According to the Interior Ministry, more and more criminal activities are using the “dark web” and “anonymization technologies”. Prior powers are not enough to keep up with these new technologies.

In our opinion, specific and targeted access to user information and activities may be necessary to identify possible criminals or terrorists. In some cases, law enforcement agencies may need to edit, delete, copy, or add user content to prevent things like the distribution of child exploitation material. Lawful interception is essential to protect public and national security in the global community’s fight against cybercrime.

How does lawful data interception work?

“Lawful interception” is network technology that enables electronic surveillance of communications, as authorized by court or administrative orders. There are standards (i.e. regulations and rules) for telecommunication and internet service providers to achieve this goal, such as those recommended by the European Telecommunications Standards Institute.

Law enforcement agencies may require service providers to hand over copies of communications data, decrypted data, or intercepted data without notifying users. Service providers may also need to provide analytical tools such as charts or tables of target behaviors.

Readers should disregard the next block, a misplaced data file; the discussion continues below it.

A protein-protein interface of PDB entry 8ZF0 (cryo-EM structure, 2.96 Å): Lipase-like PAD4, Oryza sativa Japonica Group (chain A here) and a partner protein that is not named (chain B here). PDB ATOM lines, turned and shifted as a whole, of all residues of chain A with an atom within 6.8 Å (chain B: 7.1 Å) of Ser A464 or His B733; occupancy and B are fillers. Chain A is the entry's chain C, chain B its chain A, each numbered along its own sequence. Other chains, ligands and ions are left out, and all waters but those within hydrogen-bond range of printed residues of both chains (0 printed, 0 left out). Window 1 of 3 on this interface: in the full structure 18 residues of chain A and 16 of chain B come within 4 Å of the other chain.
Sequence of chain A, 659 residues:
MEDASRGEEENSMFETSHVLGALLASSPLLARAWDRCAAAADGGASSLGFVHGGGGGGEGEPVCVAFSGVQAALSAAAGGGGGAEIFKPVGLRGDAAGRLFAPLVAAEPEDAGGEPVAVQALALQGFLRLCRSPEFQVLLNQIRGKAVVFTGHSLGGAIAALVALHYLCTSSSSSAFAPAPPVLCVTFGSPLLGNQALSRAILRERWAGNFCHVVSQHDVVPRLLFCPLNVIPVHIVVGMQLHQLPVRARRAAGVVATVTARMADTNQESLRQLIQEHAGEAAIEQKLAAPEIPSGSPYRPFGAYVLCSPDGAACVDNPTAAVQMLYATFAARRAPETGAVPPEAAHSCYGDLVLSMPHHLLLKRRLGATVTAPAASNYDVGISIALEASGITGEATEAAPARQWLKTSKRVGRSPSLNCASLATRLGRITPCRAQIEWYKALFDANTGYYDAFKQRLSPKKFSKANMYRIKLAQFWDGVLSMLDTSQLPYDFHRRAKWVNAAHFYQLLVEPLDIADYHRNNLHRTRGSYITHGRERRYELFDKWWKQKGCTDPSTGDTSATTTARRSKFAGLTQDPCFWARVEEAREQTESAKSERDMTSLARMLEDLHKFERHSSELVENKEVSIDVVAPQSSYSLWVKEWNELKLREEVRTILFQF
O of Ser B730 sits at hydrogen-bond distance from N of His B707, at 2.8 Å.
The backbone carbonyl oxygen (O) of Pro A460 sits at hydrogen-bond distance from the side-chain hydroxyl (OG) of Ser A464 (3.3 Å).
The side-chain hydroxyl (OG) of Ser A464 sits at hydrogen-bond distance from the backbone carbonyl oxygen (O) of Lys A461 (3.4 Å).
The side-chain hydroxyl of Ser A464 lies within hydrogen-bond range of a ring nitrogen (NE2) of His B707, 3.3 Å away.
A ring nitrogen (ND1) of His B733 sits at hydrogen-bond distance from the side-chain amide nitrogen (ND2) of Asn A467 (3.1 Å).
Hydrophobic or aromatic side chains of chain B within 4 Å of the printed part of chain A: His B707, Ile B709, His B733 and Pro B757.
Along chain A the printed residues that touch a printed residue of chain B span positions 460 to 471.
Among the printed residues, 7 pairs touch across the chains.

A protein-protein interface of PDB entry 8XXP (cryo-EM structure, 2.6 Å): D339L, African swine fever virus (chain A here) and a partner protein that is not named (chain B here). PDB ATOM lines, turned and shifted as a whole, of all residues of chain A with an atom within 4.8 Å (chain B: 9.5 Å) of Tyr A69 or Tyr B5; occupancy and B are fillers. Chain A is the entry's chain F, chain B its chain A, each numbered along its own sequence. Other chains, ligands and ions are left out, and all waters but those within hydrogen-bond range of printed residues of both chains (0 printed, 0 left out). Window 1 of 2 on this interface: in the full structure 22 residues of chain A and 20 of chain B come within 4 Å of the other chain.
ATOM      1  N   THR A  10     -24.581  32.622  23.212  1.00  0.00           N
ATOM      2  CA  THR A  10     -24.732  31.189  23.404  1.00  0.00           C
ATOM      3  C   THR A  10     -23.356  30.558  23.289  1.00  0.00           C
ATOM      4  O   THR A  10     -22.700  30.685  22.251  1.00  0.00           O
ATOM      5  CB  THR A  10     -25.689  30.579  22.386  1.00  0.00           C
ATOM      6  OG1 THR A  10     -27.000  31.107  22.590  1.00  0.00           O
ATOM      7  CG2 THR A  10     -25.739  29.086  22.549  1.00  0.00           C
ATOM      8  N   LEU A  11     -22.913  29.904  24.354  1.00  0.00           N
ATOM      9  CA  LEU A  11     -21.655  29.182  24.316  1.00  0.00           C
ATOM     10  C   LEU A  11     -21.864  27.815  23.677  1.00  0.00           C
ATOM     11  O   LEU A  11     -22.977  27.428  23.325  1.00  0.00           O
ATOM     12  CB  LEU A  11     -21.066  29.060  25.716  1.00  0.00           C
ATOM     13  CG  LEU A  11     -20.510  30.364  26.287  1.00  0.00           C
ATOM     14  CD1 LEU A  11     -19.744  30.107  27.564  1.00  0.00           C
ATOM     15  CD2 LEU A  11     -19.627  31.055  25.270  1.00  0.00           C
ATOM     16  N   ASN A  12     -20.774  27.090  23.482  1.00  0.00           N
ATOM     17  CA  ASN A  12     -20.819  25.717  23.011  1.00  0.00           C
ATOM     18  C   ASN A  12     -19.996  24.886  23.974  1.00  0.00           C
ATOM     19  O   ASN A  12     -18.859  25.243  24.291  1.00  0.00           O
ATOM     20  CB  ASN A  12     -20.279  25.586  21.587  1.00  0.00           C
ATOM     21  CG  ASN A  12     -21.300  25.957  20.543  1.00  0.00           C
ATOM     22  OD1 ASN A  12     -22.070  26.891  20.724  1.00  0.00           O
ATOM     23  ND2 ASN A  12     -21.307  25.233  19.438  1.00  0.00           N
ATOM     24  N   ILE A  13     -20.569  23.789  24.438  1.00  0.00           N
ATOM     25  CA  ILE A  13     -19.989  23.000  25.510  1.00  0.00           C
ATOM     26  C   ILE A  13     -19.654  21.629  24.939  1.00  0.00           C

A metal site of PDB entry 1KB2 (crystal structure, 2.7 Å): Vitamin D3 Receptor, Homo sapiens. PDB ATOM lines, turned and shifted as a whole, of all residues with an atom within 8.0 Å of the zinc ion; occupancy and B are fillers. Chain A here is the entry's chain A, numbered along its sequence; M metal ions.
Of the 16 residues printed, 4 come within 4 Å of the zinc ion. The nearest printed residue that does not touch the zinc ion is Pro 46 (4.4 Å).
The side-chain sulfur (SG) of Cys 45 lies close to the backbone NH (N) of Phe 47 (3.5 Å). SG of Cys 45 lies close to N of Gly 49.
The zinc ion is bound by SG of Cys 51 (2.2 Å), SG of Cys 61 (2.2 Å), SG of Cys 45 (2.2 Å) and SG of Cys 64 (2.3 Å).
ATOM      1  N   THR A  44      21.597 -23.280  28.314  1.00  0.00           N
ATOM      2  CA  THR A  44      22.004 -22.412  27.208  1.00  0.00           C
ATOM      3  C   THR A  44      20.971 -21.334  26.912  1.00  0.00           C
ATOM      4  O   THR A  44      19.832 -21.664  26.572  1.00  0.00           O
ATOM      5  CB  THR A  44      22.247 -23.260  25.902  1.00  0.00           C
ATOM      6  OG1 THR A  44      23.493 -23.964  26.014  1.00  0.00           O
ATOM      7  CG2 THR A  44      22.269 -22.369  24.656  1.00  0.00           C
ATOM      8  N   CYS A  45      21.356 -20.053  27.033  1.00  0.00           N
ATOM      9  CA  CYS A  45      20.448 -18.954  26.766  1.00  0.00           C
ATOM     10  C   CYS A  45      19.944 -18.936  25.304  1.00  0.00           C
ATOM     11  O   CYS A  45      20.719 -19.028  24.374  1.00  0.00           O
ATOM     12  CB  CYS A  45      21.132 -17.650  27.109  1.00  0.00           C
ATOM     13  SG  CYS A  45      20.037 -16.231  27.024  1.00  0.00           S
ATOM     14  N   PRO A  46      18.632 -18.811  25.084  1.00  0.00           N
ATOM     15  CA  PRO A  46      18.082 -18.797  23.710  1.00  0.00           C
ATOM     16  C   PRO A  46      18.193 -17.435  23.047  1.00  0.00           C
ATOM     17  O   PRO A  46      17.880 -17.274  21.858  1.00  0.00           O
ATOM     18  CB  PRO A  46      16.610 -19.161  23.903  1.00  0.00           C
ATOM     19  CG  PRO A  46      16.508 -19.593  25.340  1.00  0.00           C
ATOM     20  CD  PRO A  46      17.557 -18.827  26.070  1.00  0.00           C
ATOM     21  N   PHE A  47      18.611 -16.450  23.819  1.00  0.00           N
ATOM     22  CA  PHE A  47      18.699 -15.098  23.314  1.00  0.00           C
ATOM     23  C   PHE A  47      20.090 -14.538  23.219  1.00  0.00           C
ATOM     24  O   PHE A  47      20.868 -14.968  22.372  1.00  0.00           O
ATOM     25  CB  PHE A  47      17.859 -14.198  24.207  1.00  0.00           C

What are the privacy concerns?

The Australian Information Commissioner’s office and others have also raised privacy concerns. The bill could affect third parties who are not suspected in the course of criminal activity investigations. In particular, the bill may allow access to the computers, communications and data of third parties.

The Human Rights Law Center argues that the proposed extended powers have the potential to force anyone with relevant knowledge of the targeted computer or network to engage in hacking activity. In some cases, this may conflict with an individual’s right not to incriminate himself.

Allowing law enforcement agencies to modify potential evidence in criminal proceedings is also a major concern. Detecting and preventing inappropriate data interruptions will be a key issue.

The implementation of the new mandates must be in accordance with the Privacy Act 1988, which was introduced to promote and protect the privacy of individuals and to regulate Australian government agencies and organizations. When certain organizations can benefit from exceptions to the Privacy Act, it is important to find a balance between the impacts on public safety and privacy.

What are the security issues and impacts?